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NGHS: No plans for more no-waste vaccine clinics right now
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Louis McClure rolls up his sleeve Thursday, Jan. 14, 2021, at the Northeast Georgia Health System Corporate Plaza prior to getting a COVID-19 vaccine. The health system held a second vaccine clinic for those 65 and over at the site. - photo by Scott Rogers

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On Jan. 30, the Northeast Georgia Health System introduced a “no-waste list” process that allowed people eligible under the state’s Phase 1 eligibility standards to receive first doses of unused COVID-19 vaccines.

But in recent days, users have found that the no-waste list portal located on the Northeast Georgia Health System’s website is no longer active.

The reason, according to NGHS officials, is that the no-waste list was a one-off trial event.

Due to limited vaccine supply, NGHS officials said there are no plans to hold no-waste list vaccination events at this time.

“We trialed the 'no-waste list' process during the first dose clinic we held for community members who met the rollout criteria on Jan. 30,” said Bobby Norris, vice president of operations for Northeast Georgia Physicians Group, in a statement sent to the Times. “ We don’t currently have another first dose clinic scheduled for the community, due to limited vaccine supply, but we hope to offer more dates as soon as enough supply is more consistently available.”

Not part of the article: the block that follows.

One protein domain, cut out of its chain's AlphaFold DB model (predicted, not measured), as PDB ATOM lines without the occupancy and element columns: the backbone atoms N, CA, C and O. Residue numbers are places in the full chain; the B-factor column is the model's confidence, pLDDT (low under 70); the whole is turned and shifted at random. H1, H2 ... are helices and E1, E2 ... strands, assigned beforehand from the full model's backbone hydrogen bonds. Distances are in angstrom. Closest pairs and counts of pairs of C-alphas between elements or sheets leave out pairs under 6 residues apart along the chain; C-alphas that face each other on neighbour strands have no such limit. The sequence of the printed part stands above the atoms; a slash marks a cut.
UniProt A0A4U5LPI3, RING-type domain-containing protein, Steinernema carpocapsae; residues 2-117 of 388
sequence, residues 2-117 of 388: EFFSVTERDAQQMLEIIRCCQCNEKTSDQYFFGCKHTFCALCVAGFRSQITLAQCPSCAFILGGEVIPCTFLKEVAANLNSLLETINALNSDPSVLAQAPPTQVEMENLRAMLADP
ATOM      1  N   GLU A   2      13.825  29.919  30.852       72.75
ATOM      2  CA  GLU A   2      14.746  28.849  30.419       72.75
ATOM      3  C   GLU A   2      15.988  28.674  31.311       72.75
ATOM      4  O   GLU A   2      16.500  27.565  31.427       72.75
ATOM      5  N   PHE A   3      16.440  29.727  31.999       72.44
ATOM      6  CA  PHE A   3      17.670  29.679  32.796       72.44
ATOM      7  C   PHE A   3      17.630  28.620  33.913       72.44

Norris in the statement said NGHS is evaluating the no-waste list process and are considering alternative events that can meet vaccination needs in the community and prevent unused vaccines from going to waste.

As of Wednesday afternoon, 6,903 doses of the COVID-19 vaccine have been administered by NGHS, Northeast Georgia Physicians Group, Longstreet Clinic and affiliated long-term care facilities.

Of the 6,903 doses administered, 624 people have received a full vaccination, by receiving their second dose of the vaccine. In the coming weeks, 3,963 residents are set to receive a dose.

Since Jan. 11, some appointments have been available at vaccine clinics being held by NGHS for those in phase 1.

On its official website, NGHS tracks and breaks down how many people have received both first and second doses of the vaccine, as well as the number of upcoming appointments scheduled at their various facilities.

Beth Downs, a spokeswoman for the NGHS, told The Times that listing vaccination totals and appointments on their website is an effort for NGHS to be transparent about how their facilities are using their vaccine supply.

“It’s an effort for us to be transparent, as it pertains to the number of doses we have and how many are fully vaccinated versus how many still need a second dose administered,” said Downs. “Our appointment total also gives users some transparency in how much of our stock will be administered in the coming weeks.”

Vaccines administered by clinics in the NGHS system are not restricted to county or state residency. 

“If you’re coming up from Florida, are eligible and set an appointment, you can receive doses of the vaccine from any of our centers,” said Downs. “There are no geographical limits to who can receive a vaccination, as long as they are eligible to receive one at this time.”

According to Georgia Public Health, Phase 1A+ vaccine-eligible residents include health care workers, residents and staff of long-term facilities, adults 65 or older and their caregivers, and law enforcement and first responders. 

Additionally, NGHS announced that updates to its COVID-19 patient demographic data  — including a patient’s race and gender — will be updated every Tuesday, instead of daily.

The reasoning, according to the website, is that demographic percentages on the COVID-19 patient population have remained steady over the last few months.

People in the 50-59 and 18-29 age groups make up the highest percentage of positive COVID-19 cases, while people ages 80 and older make up the largest percentage of COVID-19 deaths.

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